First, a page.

Man of Mysteries

Man of Mysteries

Lawyer-turned-author Chuck Greaves gets set to spill some Crown City secrets

By Carl Kozlowski 06/25/2014

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For 25 years, Chuck Greaves lived in Pasadena and worked as a civil litigation attorney for the renowned firm of Hahn & Hahn. 

He loved the city and had plenty of interesting cases, particularly as the attorney for Richard Pryor during a decade-long stretch of the comedian’s life. But it wasn’t until he retired six years ago that Greaves was able to practice his true passion: writing novels. He moved to Santa Fe and began writing full-time, and the results paid off when his debut mystery novel “Hush Money” and his literary fiction debut (as C. Joseph Greaves) “Hard Twisted” took the top two prizes in a field of 680 competitors for the Southwest Writers’ International Writing Competition. 

“As soon as that happened I was flooded with offers from agents,” recalls Greaves. “We sold ‘Hush Money’ as a series to St. Martin’s and the other to Bloomsbury. The second book in the series was ‘Green-Eyed Lady’ and the newest, the third called ‘The Last Heir,’ came out June 24 and I’m working on my second novel from Bloomsbury.”

Greaves will be sharing his amazing journey with fans twice this week, as he appears at Vroman’s Bookstore at 5 p.m. Saturday before teaming with fellow Pasadena mystery writer Naomi Hirahara for a discussion at 7 p.m. Monday at the Pasadena Central Library about how Pasadena locations enliven their tales. 

A New York native, he first encountered Pasadena as a USC student and returned to the city after earning his law degree at Boston College. His tenure at Hahn & Hahn inspired the lead character of his mystery novels, a wisecracking Pasadena-based junior lawyer named Jack MacTaggart.   

“I think Pasadena’s a wonderful community, and for a town of its size it’s well known throughout the country and the world due to the Rose Parade,” says Greaves. “It has a lot of iconic locations with Caltech, JPL, the Colorado Street Bridge and the Pasadena Central Library building. Jack is based in Pasadena in the first book about him, but in the second book he’s moved to Sierra Madre.”

Greaves makes it clear that while he loves the San Gabriel Valley, he utilizes locations across Los Angeles in his novels. When one book had a suicide scene, “it just made sense” that he included the Colorado Street Bridge as the location. 

“The plots are completely fictitious, although I sometimes build off cases I handled,” says Greaves. “In the new one there’s a prologue based on a case I worked on. It only appears in one chapter, an intro to the story. I definitely take things I’ve learned and use them. I tell people I had a lot of interesting [clients] as a lawyer.”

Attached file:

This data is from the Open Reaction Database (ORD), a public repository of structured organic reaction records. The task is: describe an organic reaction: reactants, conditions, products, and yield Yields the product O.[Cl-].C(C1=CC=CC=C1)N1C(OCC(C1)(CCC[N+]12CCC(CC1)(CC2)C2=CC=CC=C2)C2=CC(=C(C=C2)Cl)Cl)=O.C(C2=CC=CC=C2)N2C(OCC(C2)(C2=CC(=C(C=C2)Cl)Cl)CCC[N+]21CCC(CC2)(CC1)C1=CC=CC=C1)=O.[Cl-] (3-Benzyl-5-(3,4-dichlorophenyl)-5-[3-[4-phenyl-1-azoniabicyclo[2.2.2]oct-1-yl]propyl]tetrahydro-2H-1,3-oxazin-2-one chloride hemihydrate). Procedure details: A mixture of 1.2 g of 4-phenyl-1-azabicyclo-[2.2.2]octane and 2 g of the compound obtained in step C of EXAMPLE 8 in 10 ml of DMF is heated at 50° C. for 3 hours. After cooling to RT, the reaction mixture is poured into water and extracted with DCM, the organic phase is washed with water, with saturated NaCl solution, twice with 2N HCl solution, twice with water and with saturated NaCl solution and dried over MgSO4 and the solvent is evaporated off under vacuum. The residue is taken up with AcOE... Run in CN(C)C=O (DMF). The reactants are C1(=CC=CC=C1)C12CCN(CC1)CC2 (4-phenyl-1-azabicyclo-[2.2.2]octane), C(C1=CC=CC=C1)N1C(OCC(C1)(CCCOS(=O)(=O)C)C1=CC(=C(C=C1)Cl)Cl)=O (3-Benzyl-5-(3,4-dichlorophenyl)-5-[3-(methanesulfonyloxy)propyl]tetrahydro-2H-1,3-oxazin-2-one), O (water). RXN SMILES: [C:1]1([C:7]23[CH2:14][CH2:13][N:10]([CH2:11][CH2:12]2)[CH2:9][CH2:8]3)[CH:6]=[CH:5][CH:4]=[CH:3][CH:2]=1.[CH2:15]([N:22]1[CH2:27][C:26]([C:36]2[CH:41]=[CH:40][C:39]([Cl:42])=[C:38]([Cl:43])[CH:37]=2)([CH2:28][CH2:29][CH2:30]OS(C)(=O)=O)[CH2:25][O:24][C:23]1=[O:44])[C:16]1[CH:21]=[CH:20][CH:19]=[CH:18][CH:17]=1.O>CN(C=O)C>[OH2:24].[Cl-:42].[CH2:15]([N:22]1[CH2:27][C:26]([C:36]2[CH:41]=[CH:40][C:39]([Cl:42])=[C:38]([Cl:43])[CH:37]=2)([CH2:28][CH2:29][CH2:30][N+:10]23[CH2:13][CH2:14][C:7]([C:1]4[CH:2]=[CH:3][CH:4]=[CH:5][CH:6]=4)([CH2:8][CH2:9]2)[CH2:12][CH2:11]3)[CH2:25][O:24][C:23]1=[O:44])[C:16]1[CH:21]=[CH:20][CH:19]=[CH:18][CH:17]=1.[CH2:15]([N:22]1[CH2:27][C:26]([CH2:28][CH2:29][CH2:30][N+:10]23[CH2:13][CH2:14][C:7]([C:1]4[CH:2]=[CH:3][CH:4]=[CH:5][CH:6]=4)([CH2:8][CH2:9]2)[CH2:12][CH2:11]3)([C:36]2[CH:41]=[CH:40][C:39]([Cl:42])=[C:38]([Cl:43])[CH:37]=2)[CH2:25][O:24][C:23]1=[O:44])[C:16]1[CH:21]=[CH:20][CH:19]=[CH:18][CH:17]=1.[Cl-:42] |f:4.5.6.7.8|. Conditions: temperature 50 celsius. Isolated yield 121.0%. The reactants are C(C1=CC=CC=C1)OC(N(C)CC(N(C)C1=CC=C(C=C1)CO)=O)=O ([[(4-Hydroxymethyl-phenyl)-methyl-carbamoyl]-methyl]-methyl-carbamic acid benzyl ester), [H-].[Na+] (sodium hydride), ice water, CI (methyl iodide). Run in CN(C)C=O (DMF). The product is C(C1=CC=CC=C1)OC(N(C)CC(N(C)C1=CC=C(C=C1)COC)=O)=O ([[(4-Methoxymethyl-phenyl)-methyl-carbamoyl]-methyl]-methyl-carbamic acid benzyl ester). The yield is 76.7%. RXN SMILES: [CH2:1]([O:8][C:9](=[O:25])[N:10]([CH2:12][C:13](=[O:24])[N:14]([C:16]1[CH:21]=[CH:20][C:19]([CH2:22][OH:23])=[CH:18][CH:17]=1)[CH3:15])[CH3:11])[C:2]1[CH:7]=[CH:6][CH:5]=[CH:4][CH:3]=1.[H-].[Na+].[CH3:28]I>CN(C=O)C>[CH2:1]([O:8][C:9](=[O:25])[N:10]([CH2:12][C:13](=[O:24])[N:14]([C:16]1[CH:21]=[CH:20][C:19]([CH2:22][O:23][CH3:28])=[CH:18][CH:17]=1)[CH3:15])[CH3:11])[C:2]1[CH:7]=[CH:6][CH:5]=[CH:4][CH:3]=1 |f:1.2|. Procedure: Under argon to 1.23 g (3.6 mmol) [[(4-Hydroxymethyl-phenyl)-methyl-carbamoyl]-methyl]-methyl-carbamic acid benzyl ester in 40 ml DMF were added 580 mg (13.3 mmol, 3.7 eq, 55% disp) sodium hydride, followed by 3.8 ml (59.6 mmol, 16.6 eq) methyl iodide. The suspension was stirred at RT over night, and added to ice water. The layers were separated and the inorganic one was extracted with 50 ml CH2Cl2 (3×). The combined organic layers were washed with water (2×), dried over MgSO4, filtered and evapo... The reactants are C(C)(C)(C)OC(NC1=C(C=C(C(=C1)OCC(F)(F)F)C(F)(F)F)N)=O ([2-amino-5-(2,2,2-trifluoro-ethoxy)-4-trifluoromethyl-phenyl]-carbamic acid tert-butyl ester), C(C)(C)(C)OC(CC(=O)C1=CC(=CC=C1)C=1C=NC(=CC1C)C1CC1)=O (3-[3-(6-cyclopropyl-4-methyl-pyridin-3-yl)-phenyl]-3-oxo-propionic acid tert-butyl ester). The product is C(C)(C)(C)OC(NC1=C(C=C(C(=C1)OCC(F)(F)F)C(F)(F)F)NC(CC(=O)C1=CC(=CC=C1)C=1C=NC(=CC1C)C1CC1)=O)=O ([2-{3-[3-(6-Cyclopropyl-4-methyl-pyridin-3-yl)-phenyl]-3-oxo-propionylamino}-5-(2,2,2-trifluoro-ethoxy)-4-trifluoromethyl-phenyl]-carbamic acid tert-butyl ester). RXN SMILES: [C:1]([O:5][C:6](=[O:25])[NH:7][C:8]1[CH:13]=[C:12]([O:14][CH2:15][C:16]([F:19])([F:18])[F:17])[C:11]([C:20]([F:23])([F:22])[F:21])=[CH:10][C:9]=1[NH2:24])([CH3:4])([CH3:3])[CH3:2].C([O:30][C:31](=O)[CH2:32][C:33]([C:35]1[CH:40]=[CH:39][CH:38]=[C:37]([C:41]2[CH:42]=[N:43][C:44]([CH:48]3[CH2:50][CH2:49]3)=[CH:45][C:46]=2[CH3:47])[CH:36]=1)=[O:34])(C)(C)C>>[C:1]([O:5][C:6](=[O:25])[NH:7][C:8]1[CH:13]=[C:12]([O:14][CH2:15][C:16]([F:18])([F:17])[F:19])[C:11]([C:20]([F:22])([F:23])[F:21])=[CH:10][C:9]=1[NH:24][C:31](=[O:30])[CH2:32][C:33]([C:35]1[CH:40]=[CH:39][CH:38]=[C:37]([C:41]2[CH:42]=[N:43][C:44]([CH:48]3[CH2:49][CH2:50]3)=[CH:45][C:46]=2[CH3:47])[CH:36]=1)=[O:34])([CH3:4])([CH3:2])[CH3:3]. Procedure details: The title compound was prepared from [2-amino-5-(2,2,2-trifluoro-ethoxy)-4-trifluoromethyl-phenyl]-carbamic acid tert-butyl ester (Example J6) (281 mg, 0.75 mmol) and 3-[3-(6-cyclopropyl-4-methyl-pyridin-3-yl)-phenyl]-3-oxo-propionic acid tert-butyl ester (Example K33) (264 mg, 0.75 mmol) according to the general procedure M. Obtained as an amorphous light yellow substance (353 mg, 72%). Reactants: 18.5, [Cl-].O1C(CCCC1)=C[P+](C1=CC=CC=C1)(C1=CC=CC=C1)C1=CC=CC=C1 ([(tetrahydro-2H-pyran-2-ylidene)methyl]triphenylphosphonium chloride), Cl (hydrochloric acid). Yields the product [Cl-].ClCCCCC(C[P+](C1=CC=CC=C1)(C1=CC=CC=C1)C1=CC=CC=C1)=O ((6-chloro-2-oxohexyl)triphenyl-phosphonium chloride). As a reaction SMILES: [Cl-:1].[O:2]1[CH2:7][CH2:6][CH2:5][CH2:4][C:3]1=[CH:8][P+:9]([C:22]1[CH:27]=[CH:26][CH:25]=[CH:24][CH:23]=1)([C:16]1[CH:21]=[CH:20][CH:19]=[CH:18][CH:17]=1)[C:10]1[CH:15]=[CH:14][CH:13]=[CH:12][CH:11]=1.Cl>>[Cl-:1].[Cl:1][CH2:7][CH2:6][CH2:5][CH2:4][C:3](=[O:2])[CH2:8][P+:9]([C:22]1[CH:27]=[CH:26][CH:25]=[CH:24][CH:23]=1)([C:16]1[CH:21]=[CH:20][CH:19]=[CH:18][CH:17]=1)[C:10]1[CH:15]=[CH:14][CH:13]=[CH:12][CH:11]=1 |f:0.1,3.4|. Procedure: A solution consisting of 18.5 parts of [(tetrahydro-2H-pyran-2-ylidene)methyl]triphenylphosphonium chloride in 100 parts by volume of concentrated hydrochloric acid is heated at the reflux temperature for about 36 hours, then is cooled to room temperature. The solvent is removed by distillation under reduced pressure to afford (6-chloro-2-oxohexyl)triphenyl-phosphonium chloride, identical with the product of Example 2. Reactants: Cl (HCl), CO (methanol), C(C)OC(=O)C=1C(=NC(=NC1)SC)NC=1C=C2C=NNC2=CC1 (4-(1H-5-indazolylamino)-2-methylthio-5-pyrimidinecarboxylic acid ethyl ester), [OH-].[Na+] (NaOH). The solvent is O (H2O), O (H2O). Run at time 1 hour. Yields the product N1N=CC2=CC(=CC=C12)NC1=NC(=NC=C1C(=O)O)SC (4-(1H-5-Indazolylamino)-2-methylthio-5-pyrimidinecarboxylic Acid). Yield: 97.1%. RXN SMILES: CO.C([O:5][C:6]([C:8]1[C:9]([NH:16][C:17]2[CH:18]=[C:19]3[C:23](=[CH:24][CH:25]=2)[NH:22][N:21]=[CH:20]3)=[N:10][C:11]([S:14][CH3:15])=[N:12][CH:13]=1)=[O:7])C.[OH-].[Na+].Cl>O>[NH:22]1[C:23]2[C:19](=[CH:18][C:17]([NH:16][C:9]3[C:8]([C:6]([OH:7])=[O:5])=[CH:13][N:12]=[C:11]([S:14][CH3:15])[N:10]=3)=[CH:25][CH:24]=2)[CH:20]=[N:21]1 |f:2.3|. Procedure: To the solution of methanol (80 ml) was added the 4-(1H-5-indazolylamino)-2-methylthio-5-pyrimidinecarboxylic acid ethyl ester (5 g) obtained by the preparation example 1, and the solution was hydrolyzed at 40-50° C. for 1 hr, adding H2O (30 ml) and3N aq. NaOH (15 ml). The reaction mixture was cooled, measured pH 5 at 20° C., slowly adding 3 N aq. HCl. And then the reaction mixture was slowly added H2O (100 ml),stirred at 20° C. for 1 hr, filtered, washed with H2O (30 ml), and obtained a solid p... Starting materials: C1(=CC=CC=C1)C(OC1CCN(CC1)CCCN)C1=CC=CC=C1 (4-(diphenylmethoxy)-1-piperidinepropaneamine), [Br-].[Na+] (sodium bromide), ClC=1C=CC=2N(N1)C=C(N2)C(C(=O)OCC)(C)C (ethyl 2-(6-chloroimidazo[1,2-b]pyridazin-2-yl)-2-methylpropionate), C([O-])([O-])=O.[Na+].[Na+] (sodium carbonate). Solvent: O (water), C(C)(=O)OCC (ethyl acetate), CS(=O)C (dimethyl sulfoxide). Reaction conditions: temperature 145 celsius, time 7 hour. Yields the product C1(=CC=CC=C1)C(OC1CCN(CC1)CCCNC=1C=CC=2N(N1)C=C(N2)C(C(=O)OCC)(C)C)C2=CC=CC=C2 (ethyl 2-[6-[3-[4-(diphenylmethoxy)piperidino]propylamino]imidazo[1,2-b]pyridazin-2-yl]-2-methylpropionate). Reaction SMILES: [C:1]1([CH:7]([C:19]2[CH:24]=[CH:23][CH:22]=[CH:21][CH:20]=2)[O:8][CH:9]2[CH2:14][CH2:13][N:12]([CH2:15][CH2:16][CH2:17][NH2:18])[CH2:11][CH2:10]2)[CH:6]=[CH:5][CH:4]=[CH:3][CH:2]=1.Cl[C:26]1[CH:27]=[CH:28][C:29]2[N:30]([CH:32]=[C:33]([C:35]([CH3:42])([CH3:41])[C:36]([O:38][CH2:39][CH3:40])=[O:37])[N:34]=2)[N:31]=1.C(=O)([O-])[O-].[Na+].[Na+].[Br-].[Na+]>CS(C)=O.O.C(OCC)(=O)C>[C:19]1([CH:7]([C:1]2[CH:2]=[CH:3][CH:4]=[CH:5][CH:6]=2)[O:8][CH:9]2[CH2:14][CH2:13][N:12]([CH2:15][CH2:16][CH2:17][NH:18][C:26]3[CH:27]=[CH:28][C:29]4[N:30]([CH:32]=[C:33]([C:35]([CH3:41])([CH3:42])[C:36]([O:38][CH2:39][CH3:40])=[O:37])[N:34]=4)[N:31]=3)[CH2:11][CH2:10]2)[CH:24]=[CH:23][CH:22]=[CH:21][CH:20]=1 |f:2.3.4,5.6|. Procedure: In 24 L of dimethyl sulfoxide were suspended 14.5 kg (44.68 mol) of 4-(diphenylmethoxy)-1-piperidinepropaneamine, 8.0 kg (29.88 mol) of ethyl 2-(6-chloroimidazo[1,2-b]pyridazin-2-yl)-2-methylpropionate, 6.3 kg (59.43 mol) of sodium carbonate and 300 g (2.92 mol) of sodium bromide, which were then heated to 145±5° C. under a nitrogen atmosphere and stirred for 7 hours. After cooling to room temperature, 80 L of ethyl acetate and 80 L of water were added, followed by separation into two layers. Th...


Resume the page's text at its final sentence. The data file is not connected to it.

In “The Last Heir,” Greaves makes a much bigger stretch, as he sends MacTaggart to solve a murder in Napa Valley’s wine country. The book follows the frantic manipulations of the heirs to a wine dynasty as they fight over the inheritance and spiral into betrayal and murder, all the while MacTaggart is shadowed by a movie star who wants to turn the family shenanigans into his next movie. 

“The angle I’m highlighting for ‘The Last Heir’ is that Jack goes to Napa Valley,” explains Greaves, 58, who has been married for over 30 years and has four horses and two dogs in lieu of children. “I’m a wine hobbyist and have a five-acre grape farm. Wine is a big part of my outside interests.”

Growing up, Greaves had an early interest in mystery novels, immersing himself in the works of Sir Arthur Conan Doyle and Rex Wolfe. These days, he favors Nelson DeMille and Michael Connelly mysteries, but is currently most fascinated by Norwegian crime writer Jo Nesbo, whose novels are set in Oslo. 

Despite his fascination with reading mysteries, Greaves never really tried writing them until his retirement. His only formal writing training came from taking a UCLA extension course in screenwriting in the mid -1990s, but he believes it paid off in a big way. 
 
“Screenwriting is a great class to take for any author because it teaches three act structure,” says Greaves. “So when I retired, I thought I might have a knack for it so I thought I’d give it a shot. I was leaving a fairly lucrative job and was going at least a year without income while writing, so we sold our home in Altadena and were able to live off the proceeds of that for a couple years after moving to Santa Fe and until I got my feet under me as an author.” 

Chuck Greaves will appear with fellow mystery writer Naomi Hirahara to discuss the use of Pasadena locations in their mysteries at 7 p.m. Monday in the courtyard of the Pasadena Central Library, 285 E. Walnut St., Pasadena. He will also appear by himself at 5 p.m. Saturday at Vroman’s Bookstore, 695 E. Colorado Blvd., Pasadena. Visit vromans.com or call (626) 449-5320. 

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